Edith's Cake That Thrilled the FrenchWritten by Janette Blackwell
Twenty-three chefs who cooked for world royalty and heads of state (The Club des Chefs des Chefs) were, during their 1987 visit to U.S., wined and dined with best our finest chefs had to offer. What impressed them most? Lunch at an Amish farm in Pennsylvania, where they ate homegrown new potatoes, string beans with cream sauce and corn, charcoal-grilled chicken, and baked ham, washed down with homemade root beer and peppermint tea, served by family in a barn lined with handmade quilts.
They were stunned. Happily so, it seems. The chef for president of France said, “Cooking has evolved so much. Nobody presents true product as it is, and all of a sudden we were presented that.”
But desserts impressed them most. Especially one they couldn’t name. One they described as a light “pain d’epices” (spice cake) with a layer of chocolate filling. Gilles Brunner, chef to Prince Rainier of Monaco, was so taken with cake, which he described as a chocolate gingerbread, that he tried to get recipe. His request was refused.
The Amish family did not want their identity revealed, which refusal greatly hampered efforts to identify cake as well. Research by Phyllis Richman, then food editor of Washington Post, seemed to show that mystery dessert was Amish applesauce cake with chocolate frosting, and Post printed a version of it contributed by Betty Groff, a cookbook author from Pennsylvania Dutch country.
Which applesauce cake turned out to be pretty much what our family had been enjoying since my father married Edith Kennedy in 1977, and which Edith’s family had been enjoying long before that. Her daughter, Lorenelle Doll, who gave me recipe, says that it was a favorite of my father and Lorenelle’s husband Arnie. (So far as I know, Edith didn’t actually feed any to a French chef.)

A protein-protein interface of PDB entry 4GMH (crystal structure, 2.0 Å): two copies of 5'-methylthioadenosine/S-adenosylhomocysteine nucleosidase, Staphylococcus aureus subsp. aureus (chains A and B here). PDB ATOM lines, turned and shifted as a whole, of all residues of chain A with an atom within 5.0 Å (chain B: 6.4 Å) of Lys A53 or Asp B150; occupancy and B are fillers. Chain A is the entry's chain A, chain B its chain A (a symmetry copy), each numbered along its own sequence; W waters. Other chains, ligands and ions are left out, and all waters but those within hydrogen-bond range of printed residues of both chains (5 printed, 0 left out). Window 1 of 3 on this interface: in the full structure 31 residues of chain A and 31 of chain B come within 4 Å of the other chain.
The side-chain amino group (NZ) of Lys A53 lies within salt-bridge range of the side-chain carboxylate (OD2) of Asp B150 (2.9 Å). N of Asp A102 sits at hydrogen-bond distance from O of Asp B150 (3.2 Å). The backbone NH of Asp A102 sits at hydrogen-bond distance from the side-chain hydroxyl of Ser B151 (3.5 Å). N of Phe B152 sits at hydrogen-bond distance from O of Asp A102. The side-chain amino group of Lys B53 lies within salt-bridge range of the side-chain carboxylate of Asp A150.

How to Brew Your Own BeerWritten by Bill Kaplan
Beer brewing has become increasingly popular because it produces a large amount of beer for a very little amount of money. There are three things to consider when brewing your own beer from home - equipment, ingredients and procedure.
•A 20 quart brew pot● Water •Large stirring spoon● Malted Barley •A basic tablespoon● Hops •Measuring cup● Yeast •Glass jar •Fermenter (plastic bucket) •Air lock • Sanitizer •Thermometer •Rolling pin
1.Preparing Ingredients – Crush malted barley into suitable sizes using your rolling pin. This will break grain into pieces and will extract goodness of grain when it’s inserted into hot water.
2.Boil Wort – The ingredients for wort are mixed with amount stated on beer recipe. This is called “mash”. The mash is mixed together in boiler and hot water is added. The mash is brought to a boil for approximately half an hour. Once it’s finished boiling, you must filter out grains and add hops. Boiling hops will eliminate its bitter flavor. Boil hops for approximately 10 minutes.